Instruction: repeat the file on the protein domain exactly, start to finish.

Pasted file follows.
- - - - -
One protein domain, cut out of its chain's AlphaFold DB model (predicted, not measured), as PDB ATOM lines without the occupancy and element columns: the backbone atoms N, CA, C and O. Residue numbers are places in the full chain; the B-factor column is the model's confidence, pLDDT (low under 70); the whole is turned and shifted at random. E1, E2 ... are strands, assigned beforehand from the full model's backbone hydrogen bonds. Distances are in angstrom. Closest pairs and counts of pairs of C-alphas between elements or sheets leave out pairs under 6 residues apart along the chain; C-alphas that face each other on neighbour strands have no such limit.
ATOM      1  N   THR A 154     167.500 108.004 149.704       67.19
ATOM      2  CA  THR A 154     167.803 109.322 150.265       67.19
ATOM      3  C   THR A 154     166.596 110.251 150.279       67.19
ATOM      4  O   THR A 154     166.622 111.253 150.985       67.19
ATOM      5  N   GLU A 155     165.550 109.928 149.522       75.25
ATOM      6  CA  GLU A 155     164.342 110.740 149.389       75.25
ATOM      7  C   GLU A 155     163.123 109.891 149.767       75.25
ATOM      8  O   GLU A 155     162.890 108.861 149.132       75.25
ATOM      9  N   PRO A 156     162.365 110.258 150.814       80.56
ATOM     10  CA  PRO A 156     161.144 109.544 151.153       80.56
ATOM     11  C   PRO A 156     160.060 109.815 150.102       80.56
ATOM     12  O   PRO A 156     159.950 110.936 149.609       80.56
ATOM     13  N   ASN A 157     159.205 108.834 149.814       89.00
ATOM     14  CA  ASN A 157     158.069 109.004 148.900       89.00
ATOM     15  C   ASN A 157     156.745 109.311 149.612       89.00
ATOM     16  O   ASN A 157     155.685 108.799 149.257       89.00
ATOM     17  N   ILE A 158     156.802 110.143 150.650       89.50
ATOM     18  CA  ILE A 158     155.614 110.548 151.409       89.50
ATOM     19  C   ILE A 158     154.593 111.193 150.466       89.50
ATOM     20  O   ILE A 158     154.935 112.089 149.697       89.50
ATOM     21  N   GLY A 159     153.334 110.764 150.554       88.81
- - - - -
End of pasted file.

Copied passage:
One protein domain, cut out of its chain's AlphaFold DB model (predicted, not measured), as PDB ATOM lines without the occupancy and element columns: the backbone atoms N, CA, C and O. Residue numbers are places in the full chain; the B-factor column is the model's confidence, pLDDT (low under 70); the whole is turned and shifted at random. E1, E2 ... are strands, assigned beforehand from the full model's backbone hydrogen bonds. Distances are in angstrom. Closest pairs and counts of pairs of C-alphas between elements or sheets leave out pairs under 6 residues apart along the chain; C-alphas that face each other on neighbour strands have no such limit.
ATOM      1  N   THR A 154     167.500 108.004 149.704       67.19
ATOM      2  CA  THR A 154     167.803 109.322 150.265       67.19
ATOM      3  C   THR A 154     166.596 110.251 150.279       67.19
ATOM      4  O   THR A 154     166.622 111.253 150.985       67.19
ATOM      5  N   GLU A 155     165.550 109.928 149.522       75.25
ATOM      6  CA  GLU A 155     164.342 110.740 149.389       75.25
ATOM      7  C   GLU A 155     163.123 109.891 149.767       75.25
ATOM      8  O   GLU A 155     162.890 108.861 149.132       75.25
ATOM      9  N   PRO A 156     162.365 110.258 150.814       80.56
ATOM     10  CA  PRO A 156     161.144 109.544 151.153       80.56
ATOM     11  C   PRO A 156     160.060 109.815 150.102       80.56
ATOM     12  O   PRO A 156     159.950 110.936 149.609       80.56
ATOM     13  N   ASN A 157     159.205 108.834 149.814       89.00
ATOM     14  CA  ASN A 157     158.069 109.004 148.900       89.00
ATOM     15  C   ASN A 157     156.745 109.311 149.612       89.00
ATOM     16  O   ASN A 157     155.685 108.799 149.257       89.00
ATOM     17  N   ILE A 158     156.802 110.143 150.650       89.50
ATOM     18  CA  ILE A 158     155.614 110.548 151.409       89.50
ATOM     19  C   ILE A 158     154.593 111.193 150.466       89.50
ATOM     20  O   ILE A 158     154.935 112.089 149.697       89.50
ATOM     21  N   GLY A 159     153.334 110.764 150.554       88.81